Counterbalancing Iran, Saudi Arabia is doubling down on its nuclear program.
That's my analysis of the Saudi statement Monday that it will commence uranium extraction efforts towards nuclear "self-sufficiency." While it's not clear if Saudi Arabia intends to enrich any uranium, its statement is notable nevertheless. For a start, recognizing U.S. concerns in relation to nuclear proliferation, Saudi Arabia has traditionally been hesitant in its nuclear development strategy.
What has changed? Iran's nuclear program.
Under the direction of Crown Prince Mohammed bin Salman, Saudi Arabia has adopted an increasingly aggressive strategy toward Iran. While this dynamic is most evident in the Saudi intervention to counter Iranian influence in Yemen, it follows that bin-Salman would want to ensure parity with Iran in every possible sector, including nuclear.
Still, Saudi Arabia's nuclear strategy is also focused on domestic interests.
First, by diversifying its energy sector away from oil, Saudi Arabia ensures its long term energy security. Second, Saudi Arabia signals to its population and the world that big changes are coming.
That latter point is crucial.
After all, since its inception, the House of Saud has governed in a remarkably sustaining fashion. At home, in return for their recognition of the royal family, Wahhabi clerics have been granted supreme social and cultural power. And abroad, since the end of World War II, Saudi Arabia has sold oil in return for American guarantees of security.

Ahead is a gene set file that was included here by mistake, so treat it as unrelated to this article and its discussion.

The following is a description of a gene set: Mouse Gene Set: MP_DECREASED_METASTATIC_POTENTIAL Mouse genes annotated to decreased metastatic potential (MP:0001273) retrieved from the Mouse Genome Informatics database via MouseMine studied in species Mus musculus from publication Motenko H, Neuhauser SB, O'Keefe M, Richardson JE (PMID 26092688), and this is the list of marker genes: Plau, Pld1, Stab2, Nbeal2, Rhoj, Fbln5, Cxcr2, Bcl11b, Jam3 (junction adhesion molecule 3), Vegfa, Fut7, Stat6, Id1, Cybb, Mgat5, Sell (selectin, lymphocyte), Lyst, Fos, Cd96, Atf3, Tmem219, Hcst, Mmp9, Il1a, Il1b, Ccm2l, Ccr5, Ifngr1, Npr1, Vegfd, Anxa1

Now, however, the crown prince is determined to alter the status quo by moving towards a westernized model of greater individual freedom and economic diversification. As he undertakes these reforms, bin Salman seems to believe his regime's security requires an independent nuclear program. And while the Saudis are unlikely to weaponize their nuclear program unless and until they view Iran as committed to that same course, the kingdom has an ace card up its sleeve: Pakistan.
Having supported Pakistan with tens of billions of dollars over the decades, the Saudis are convinced that the Pakistani government would, on request, transfer nuclear weapons technology to Riyadh. That gives bin Salman confidence that he has time on his side to first develop a purely peaceful nuclear program.
Ultimately, this development is just another reminder as to why the U.S. has an indispensable role in the Middle East. Absent the influencing mix of our deterrent and diplomatic power, the great game of Iranian vs. Saudi sectarian power politics escalates unhindered. And if that game ever goes nuclear, it will be too late for all of us.